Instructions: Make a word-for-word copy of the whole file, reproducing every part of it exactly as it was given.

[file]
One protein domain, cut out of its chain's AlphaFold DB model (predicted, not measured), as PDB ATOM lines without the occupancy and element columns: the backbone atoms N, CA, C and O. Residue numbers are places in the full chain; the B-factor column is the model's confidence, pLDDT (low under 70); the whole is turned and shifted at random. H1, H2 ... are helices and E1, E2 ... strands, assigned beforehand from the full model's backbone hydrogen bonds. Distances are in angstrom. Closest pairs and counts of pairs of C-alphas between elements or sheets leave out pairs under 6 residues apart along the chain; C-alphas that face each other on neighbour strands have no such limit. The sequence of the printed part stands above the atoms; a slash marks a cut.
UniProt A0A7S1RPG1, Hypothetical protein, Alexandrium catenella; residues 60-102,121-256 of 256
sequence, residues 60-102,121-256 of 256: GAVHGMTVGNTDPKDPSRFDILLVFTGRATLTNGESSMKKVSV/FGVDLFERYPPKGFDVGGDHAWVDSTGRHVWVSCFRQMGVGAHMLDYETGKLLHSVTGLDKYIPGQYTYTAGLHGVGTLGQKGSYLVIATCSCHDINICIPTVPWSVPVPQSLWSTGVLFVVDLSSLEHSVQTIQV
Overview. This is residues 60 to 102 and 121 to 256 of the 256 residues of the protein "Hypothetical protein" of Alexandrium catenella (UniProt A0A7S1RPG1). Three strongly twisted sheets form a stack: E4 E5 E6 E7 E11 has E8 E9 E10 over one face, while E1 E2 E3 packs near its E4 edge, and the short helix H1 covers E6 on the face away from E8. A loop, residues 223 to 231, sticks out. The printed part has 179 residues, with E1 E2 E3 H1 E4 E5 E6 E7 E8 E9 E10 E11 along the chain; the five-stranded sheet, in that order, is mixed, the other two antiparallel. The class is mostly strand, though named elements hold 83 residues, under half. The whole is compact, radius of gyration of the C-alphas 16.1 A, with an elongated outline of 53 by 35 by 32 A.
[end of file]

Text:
One protein domain, cut out of its chain's AlphaFold DB model (predicted, not measured), as PDB ATOM lines without the occupancy and element columns: the backbone atoms N, CA, C and O. Residue numbers are places in the full chain; the B-factor column is the model's confidence, pLDDT (low under 70); the whole is turned and shifted at random. H1, H2 ... are helices and E1, E2 ... strands, assigned beforehand from the full model's backbone hydrogen bonds. Distances are in angstrom. Closest pairs and counts of pairs of C-alphas between elements or sheets leave out pairs under 6 residues apart along the chain; C-alphas that face each other on neighbour strands have no such limit. The sequence of the printed part stands above the atoms; a slash marks a cut.
UniProt A0A7S1RPG1, Hypothetical protein, Alexandrium catenella; residues 60-102,121-256 of 256
sequence, residues 60-102,121-256 of 256: GAVHGMTVGNTDPKDPSRFDILLVFTGRATLTNGESSMKKVSV/FGVDLFERYPPKGFDVGGDHAWVDSTGRHVWVSCFRQMGVGAHMLDYETGKLLHSVTGLDKYIPGQYTYTAGLHGVGTLGQKGSYLVIATCSCHDINICIPTVPWSVPVPQSLWSTGVLFVVDLSSLEHSVQTIQV
Overview. This is residues 60 to 102 and 121 to 256 of the 256 residues of the protein "Hypothetical protein" of Alexandrium catenella (UniProt A0A7S1RPG1). Three strongly twisted sheets form a stack: E4 E5 E6 E7 E11 has E8 E9 E10 over one face, while E1 E2 E3 packs near its E4 edge, and the short helix H1 covers E6 on the face away from E8. A loop, residues 223 to 231, sticks out. The printed part has 179 residues, with E1 E2 E3 H1 E4 E5 E6 E7 E8 E9 E10 E11 along the chain; the five-stranded sheet, in that order, is mixed, the other two antiparallel. The class is mostly strand, though named elements hold 83 residues, under half. The whole is compact, radius of gyration of the C-alphas 16.1 A, with an elongated outline of 53 by 35 by 32 A.